LIA faces criticism for incorrectly referring to it’s Corporate Governance
Corporate best practices require LIA’s board directors to look at risk and strategy on a short- and long-term basis
The Libyan Investment Authority (LIA) is facing criticism for the way it deals with the principles and mechanisms of its corporate governance.
The management of the institution is facing criticism for the way it deals with modern administrative concepts and general practices such as “The Core Principles of Good Corporate Governance” that it claims it has adopted. There is also a struggle to access LIA’s liquid funds estimated at more than $67 billion dollars.
According to the Libyan Investment Authority, the Court of Appeal in London (the second most senior court in England and Wales) issued a ruling in favor of the institution on Friday, 15 May 2020 ending the stage of what it described as “a dispute over legality”, and that it will continue to implement its strategies and the principles of good governance, the management of LIA’s assets, their maintenance and development for the benefit of the Libyan people.
In a post on on its official Facebook page, the LIA said that the London Court of Appeal issued a firm ruling on the legitimacy of the Presidential Council and the Government of National Accord and on the LIA’s Board of Directors, headed by Ali Mahmoud Hassan.
At the same time, it appears that there are continuous attempts by the President of the Presidential Council, Fayez Al-Sarraj, to change the institution’s chairman soon.
In a related context and within the follow-up on the developments of the affairs of the LIA, “Ean Libya” contacted the former LIA chairman AbdulMagid Breish, to inquire about the causes of this conflict and on the recent struggle between various parties over the institution.
In his interview with the editor of economic affairs, Breish said that there is now a recent violent struggle between various parties for the remaining liquid funds in hard currency, found outside the central bank and outside Libya.
According to his personal view, he saw that in the current state of affairs in the country it is high time to shut down and liquidate the institution assets, all its companies and its internal and external funds. To also release immediately its non performing employees and stop their salaries. To use international experts and consultants for the liquidation process under the management of the central bank without interference from the various parties to the current recent conflict. To then deposit the liquidated proceeds at the central bank in a frozen account in the name of The Future Generations for a period of time until security, law and order and political stability is established in the country, and once a new competent honest and nationalistic government is formed together with a voted constitution and an elected parliament is in place. In this fashion we will avoid the theft and drastic mismanagement of the assets originally dedicated to Libya’s future generations.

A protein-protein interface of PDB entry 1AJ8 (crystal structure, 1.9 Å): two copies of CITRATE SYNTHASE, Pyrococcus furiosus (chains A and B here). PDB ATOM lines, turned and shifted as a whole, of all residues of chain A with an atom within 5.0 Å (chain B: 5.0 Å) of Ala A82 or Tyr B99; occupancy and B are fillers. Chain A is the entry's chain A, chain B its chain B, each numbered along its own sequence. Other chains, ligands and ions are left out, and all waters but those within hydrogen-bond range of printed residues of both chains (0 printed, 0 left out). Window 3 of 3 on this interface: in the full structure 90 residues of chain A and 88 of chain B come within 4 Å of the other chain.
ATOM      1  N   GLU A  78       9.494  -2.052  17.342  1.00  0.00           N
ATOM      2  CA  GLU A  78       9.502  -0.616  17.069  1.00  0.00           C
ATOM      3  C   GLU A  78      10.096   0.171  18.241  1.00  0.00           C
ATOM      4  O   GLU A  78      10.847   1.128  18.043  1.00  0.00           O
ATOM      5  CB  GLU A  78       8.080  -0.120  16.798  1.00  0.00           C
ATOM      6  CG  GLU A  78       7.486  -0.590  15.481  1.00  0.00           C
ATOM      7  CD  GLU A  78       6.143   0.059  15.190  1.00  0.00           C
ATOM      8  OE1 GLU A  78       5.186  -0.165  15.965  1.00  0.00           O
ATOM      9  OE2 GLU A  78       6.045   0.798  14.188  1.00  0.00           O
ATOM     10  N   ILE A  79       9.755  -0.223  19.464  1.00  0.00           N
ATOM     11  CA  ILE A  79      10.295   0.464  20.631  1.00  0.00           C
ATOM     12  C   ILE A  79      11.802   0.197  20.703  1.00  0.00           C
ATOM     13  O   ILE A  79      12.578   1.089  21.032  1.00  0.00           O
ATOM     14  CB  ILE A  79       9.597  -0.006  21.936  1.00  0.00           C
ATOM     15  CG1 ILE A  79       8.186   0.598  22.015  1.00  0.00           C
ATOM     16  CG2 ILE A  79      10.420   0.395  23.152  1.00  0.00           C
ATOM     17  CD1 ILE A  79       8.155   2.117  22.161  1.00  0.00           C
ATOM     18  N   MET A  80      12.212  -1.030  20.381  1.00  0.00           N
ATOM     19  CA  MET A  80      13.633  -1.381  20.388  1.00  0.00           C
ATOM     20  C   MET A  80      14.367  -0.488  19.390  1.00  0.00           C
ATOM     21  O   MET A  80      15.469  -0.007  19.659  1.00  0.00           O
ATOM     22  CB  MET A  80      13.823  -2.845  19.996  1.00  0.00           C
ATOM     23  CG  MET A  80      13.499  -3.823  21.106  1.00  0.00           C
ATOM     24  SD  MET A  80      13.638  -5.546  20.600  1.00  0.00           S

In the same context, Ean Libya contacted a Libyan legal expert based in London, and asked him about the efforts of the current management of the LIA to abolish the court appointed receivership in London and to receive the remaining assets, funds and litigations currently under its management.
The expert, who preferred not to be named, said: “What the institution announced regarding following the principles of good governance and receiving the existing funds from the court appointed receivership, with the objective of develop these assets for the benefit of the Libyan people is incompatible with the questionable behavior and clear affiliation of the current head of the institution, Dr. Ali Hassan Mahmoud with LIA’s litigation opponents.
To explain this in a recent article, the analyst and economist Sami Radwan wrote on his official website, that a certain Ismael Abu Dheir received from the Libyan Investment Authority, which was headed by Mohamed Lyas at that time, $700 million Dollars to manage in 2007. In 2014 the former chairman of the Libyan Investment Corporation AbdulMagid Breish wanted to terminate the management contract with Ismael Abu Dheir because the contract was totally unfair to LIA’s interests. Abu Dheir refused to return the funds. Breish then submitted an official complaint to the Libyan Prosecutor in 2015 and also filed a lawsuit against AbuDher and his companies in Holland.
The article read by “Ean Libya” added: “It is from publicly available information we learned that after his exit from the LIA AbdelMagid Breish recently discovered that Ali Hassan Mahmoud gave testimony in an English court in favor of Ismail Abu Dheir and also reappointed him to the board of directors of the holding companies that owned the $700 million dollars through a questionable LIA board decision.”
The legal expert added , “with such clear violations what is the responsibility of LIA’s Board of Directors and the responsibility of its Board of Trustees in this regard under Libyan administrative laws and according to good governance?” Why has neither of these boards of directors taken measures to punish those who committed these crimes against the institution and against the future generations for which the LIA was established. Also what about the Administrative Controls and Oversight regulator position that is supposed to take actions in this specific circumstance particularly holding both board’s of LIA accountable for not taking corrective measures against these criminal acts and bring these boards to justice?
It is also noteworthy that the Libyan Investment Authority, which is a sovereign fund for Libyans, was established in 2006, and it manages, according to the latest figures announced, about $67 billion dollars invested in 550 companies with different specialisations around the world, in the hope of diversifying other sources of income other than oil.
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